There are people who for medical reasons cannot enter their PIN
BBC Radio 4's Money Box was broadcast on Saturday, 15 October, 2005, at 1204 BST.
The programme was repeated on Sunday, 16 October, 2005, at 2102 BST.
People must use their PINs from 14 February, 2006, to be sure of being able to pay for goods with their cards, the chip and pin programme has said.
However, customers who cannot enter or remember their PIN can continue to sign for purchases using a chip and signature card which all banks can provide.
But Money Box has heard from some disabled bank customers who have struggled to get their bank to provide them with the card they need.
We spoke to some of those affected and to Natalie Salmon, Head of Access to Services at the Disability Rights Commission.
And we asked Sandra Quinn from the Association of Payment Clearing Services, which is responsible for the chip and pin programme, why some disabled customers are being let down.
The costs of overdrafts and some current accounts is rising at six times the rate of inflation, according to the Centre for Economics and Business Research (CEBR).
The CEBR wants the Competition Commission to examine the issues
In Office of National Statistics figures, the CEBR found evidence the cost of financial services is rising by 11% a year.
And they claim the cost of overdrafts and packaged current accounts has risen by 15 to 16% in the last 12 months.
We spoke to CEBR Director Doug McWilliams and Ian Mullen of the British Bankers' Association.
Driving other cars (DOC) insurance
Norwich Union provides insurance for one in seven cars
Could the number of uninsured motorists on the road rise?
Norwich Union has said it is withdrawing the "Driving Other Cars" provision from its policies to stop drivers with only minimal cover using other, more powerful, cars.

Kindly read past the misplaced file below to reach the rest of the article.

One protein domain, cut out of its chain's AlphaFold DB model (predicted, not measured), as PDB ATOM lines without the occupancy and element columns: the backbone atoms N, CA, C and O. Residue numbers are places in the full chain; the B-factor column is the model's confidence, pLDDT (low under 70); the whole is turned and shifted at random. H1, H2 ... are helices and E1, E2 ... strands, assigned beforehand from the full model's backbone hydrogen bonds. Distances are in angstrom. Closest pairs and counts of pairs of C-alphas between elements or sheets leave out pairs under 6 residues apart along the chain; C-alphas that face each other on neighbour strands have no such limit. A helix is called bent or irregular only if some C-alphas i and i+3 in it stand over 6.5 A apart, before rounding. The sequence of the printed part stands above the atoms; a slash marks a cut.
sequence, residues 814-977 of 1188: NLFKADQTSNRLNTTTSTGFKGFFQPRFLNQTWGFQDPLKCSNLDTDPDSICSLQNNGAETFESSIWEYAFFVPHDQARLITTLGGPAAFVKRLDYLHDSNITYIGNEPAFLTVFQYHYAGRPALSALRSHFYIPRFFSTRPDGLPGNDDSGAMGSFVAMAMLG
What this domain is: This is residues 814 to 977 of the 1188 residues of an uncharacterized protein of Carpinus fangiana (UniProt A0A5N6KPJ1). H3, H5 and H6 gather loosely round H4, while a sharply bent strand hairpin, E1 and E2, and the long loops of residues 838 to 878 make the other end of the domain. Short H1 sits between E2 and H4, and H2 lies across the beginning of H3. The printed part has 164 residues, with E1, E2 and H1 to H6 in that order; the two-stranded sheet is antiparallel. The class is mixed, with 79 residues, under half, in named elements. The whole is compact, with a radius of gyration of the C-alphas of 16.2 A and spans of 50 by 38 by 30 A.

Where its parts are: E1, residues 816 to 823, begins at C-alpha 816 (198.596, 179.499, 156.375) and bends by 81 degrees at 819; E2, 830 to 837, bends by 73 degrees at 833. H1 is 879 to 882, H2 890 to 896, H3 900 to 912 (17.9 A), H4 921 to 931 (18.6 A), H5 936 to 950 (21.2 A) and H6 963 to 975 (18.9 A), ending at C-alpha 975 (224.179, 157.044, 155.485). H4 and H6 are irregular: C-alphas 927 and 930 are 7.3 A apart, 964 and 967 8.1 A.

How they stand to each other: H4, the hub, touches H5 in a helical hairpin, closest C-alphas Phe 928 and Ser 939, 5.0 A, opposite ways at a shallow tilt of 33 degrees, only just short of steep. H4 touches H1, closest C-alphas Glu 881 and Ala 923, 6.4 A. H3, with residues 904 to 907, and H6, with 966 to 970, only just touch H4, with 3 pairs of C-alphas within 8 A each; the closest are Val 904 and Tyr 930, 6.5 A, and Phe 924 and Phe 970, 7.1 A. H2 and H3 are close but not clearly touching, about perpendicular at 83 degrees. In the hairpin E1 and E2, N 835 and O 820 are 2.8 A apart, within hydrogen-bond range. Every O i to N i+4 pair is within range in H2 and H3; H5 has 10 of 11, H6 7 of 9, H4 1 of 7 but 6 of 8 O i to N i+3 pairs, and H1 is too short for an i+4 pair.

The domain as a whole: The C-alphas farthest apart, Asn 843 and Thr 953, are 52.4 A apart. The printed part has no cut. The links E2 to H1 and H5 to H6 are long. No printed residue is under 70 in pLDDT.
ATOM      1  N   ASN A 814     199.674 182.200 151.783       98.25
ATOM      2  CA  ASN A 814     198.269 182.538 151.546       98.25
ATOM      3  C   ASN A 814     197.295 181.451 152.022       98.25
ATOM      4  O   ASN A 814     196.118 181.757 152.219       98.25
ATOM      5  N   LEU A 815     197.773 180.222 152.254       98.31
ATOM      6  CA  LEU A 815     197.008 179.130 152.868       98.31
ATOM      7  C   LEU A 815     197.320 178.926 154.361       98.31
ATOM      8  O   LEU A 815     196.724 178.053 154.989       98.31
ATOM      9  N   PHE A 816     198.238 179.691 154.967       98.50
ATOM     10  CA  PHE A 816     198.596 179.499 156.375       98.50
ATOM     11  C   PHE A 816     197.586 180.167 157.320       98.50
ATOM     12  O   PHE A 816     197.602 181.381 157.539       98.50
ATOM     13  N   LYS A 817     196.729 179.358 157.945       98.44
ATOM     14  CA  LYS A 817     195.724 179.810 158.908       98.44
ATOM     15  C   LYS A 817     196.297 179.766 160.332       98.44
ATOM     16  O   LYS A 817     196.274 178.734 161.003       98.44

But critics within the industry say the move will create confusion, and lead to more people driving without cover.
Louise Greenwood reported.
Halifax agent's investment scam
Mr Price is awaiting sentence after admitting the offences
More than half the people swindled out of millions of pounds by an agent for Halifax bank have appointed solicitors to try to recover the money.
Graham Price stole around £10m from the Halifax and over 80 investors during a four year period when he was working as a local Halifax agent near Swansea.
His actions where only discovered when an unannounced audit by the bank found a £7m IOU in a safe.
Halifax has denied any responsibility for the individuals' losses from investments made with Mr Price.
We heard from the chair of the victims' group, Jennifer Ellis; Local Welsh Assembly Member Edwina Hart, and Stephen Thompson of local solicitors Darwin Gray, who is prepared to take on victims' cases.
Halifax would not be interviewed but has provided a statement.
Millions on wrong tax code
Widespread errors in the Pay As You Earn (PAYE) System have left millions of people on the wrong tax code, the National Audit Office has said.
PAYE is the method by which tax is deducted from our wages or salaries
This has resulted in around £575 million of tax per year not being paid, and in taxpayers not being advised of around £295 million per year potentially repayable to them.
According to the NAO, the main cause was the Revenue's failure to correctly calculate tax liabilities where people had more than one source of income.
We asked John Whiting of accountants PricewaterhouseCoopers what people can do to ensure they are paying the right amount of tax.
Producer: Jessica Laugharne
Presenter: Paul Lewis
Reporter: Louise Greenwood